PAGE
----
UNEP: Countries will not meet the internationally agreed goal to minimize the adverse impacts of chemicals and waste by 2020, urgent action is required to reduce further damage to human health and economies

Chemicals play an important role in contemporary economy, implementing 2030 and achieving multiple SDGs. Whether the chemical industries will serve public good and improve people's lives, reduce environmental harm and improve waste management, depends on the effective policy frameworks and laws, voluntary commitment of the industries to improve their process and production methods, introduce cleaner technologies, develop cleaner and safer chemicals, improve waste management.  

Despite the commitments made at high-level UN Conferences and some action taken, scientists continue to express concerns regarding the lack of progress towards related SDG targets, improving the management of chemicals and waste at global, national, regional levels. For example, as of 2018, more than 120 countries had not implemented the Globally Harmonized System of Classification and Labelling of Chemicals (UNEP, 2019).

The production of some chemicals and the pests has proven to produce the negative or the controversial effects on public health, ecosystems and the environment. For instance, pesticides, among other reasons including loss in biodoversity and climate change, have been found to negatively impact pollinators (bees, hoverflies, butterflies, moths, beetles and other species) and the productivity in agriculture. Excess use of phosphorous and nitrogen in agriculture continues to contribute to ocean dead zones and chemicals used in sunscreens put pressure on coral reef ecosystems. Studies also indicate that releases of some antimicrobials, heavy metals and disinfectants contribute to antimicrobial resistance.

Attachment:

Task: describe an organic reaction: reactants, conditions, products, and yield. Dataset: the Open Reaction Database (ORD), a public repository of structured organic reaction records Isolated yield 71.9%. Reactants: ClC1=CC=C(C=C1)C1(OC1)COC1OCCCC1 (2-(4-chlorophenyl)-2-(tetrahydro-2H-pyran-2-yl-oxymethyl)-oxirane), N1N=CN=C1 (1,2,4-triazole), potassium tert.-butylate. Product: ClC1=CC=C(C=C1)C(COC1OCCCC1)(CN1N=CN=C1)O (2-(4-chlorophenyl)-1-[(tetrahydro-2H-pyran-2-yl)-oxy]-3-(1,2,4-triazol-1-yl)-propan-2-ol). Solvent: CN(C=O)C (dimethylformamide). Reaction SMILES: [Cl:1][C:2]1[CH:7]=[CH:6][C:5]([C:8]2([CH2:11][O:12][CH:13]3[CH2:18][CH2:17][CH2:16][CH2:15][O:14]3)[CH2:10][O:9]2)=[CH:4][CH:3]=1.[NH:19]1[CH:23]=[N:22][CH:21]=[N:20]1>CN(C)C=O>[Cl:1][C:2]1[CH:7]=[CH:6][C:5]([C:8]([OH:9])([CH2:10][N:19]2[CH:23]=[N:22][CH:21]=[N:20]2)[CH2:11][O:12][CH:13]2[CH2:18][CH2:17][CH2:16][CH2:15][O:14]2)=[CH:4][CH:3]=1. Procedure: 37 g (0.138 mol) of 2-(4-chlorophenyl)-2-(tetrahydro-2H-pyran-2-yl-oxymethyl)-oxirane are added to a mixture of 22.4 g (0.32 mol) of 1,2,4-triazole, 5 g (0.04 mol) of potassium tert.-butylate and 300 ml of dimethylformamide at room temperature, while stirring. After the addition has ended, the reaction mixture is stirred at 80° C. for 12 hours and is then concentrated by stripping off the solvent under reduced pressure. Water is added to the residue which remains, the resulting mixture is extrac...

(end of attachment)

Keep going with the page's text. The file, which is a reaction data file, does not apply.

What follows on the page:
SDG Targets 12.4 and 3.9 are of direct relevance for a range of chemicals and waste management issues, SDG Target 6.3 focuses specifically on improving water quality. The sound management of chemicals and waste is also relevant for the achievement of many other SDGs. Those include halting biodiversity loss, clean water and sanitation, facilitating access to clean energy, climate action, ensuring quality education, and gender equality. Furthermore, implementation of other SDGs is essential in achieving the sound management of chemicals and waste, such as those concerned with education, financing and partnerships.

To date, the implementation gaps remain. The lack of progress in improving the current situation will aggravate in the decade to come if no urgent action and more effective policies are not put in place. The recent estimates suggest that production, use, and trade of chemicals, driven by increasing population and demand, are growing worldwide. The current chemical production capacity of 2.3 billion tonnes, valued at US$5 trillion annually, is projected to double by 2030 (UNEP, 2019), where the Asia-Pacific region is projected to account for more than 2/3 of sales by 2030. While the number of chemicals registered by the American Chemical Society’s global Chemical Abstracts Service exceeds 142 million, 40,000 to 60,000 are placed on the market, 6,000 of these chemicals account for more than 99 percent of the total volume. The number of chemicals on the market is exceeded by a larger – and growing – number of chemical-intensive products, mainly electronics and personal care products. According to 2018 data compiled by the European Environment Agency (EEA), approximately 62 percent of the total volume of chemicals consumed in the European Union (EU) in 2016 were hazardous to health (EEA 2018).

Today, new concepts such as "sustainable chemistry", "green chemistry" and "bioeconomy" emerge to reflect the need for the alternative path for chemicals and waste management. For instance, according to the estimates provided by the EU agencies, 100 000 chemicals currently in production can, in theory, be sourced from renewable raw materials, therefore, mitigate the impact on health and environment and support achieving the sustainable development and climate change agendas, development of circular economy and improving waste and chemicals management. A holistic strategy that provides the links between the circular economy, bioeconomy and another relevant strategy needs to evolve. There is a need in a shared vision, goals and commitments. 

By Katsiaryna Serada



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